A holistic view of how the ocean functions, how human interactions with the ocean can be understood, and what solutions are available to support both sustainable use and stewardship of our blue planet.
Is the ocean the real final frontier? Humans have a greater understanding of the surface of the moon than they do of the depths of these waters. But what we know of the ocean proves it hosts a wealth of opportunity – connecting the world; supporting important and basic economic, cultural and environmental functions – despite being under significant threat. Stressed by unsustainable lifestyles and the increasing demands of a growing global population, how do we become good stewards of this massive natural resource?
In this course, learn from the world's leading experts on ocean science. They will present the issues and potential solutions – grounded in rigorous scientific research – to fight for our endangered waters.
This course is for:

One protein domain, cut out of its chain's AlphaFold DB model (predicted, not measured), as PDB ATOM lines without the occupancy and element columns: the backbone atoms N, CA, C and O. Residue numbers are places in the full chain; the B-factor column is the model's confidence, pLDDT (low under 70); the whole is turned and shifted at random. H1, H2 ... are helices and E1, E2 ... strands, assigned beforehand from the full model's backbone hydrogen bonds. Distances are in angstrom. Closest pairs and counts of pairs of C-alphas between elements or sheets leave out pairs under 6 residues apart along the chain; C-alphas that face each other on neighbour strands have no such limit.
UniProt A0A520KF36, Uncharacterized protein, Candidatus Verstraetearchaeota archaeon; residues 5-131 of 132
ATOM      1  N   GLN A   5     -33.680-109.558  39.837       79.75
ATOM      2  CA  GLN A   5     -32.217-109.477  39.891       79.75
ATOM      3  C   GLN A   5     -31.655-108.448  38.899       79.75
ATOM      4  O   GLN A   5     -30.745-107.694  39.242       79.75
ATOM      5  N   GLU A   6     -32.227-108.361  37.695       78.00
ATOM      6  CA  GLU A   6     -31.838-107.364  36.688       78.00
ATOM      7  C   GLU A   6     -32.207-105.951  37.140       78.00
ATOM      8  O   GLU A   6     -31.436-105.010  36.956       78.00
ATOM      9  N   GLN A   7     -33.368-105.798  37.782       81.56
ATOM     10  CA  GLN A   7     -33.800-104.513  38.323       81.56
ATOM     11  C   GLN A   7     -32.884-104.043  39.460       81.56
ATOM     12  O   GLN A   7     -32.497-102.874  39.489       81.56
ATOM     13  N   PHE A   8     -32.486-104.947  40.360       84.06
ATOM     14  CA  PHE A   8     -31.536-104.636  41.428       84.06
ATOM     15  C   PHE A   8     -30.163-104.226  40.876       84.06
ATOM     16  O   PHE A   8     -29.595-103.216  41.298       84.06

- Those who loved Planet Earth and The Blue Planet.
- Sustainable development practitioners who need a science-based overview of preservation and conservation of the oceans and the ecosystems they support
- Private-sector actors – such as those who work in corporate sustainability and responsibility, energy, fishing and other industries connected to the oceans – who are interested in understanding the sustainable interaction of their field with these resources
- Graduate students and advanced undergraduate students studying oceanography, environmental science, environmental law, sustainable development, sustainable business and related fields
- Climate change activists or practitioners interested in the current science and governance of ocean use and preservation
What will you learn
- The physics, biology, chemistry, and the geology of the ocean
- How human interactions with the ocean impact its resilience
- Rules and regulations governing ocean use, and related economics of ocean ecosystems
- Sustainable solution options for natural resource use, habitat protection, fisheries and coastal systems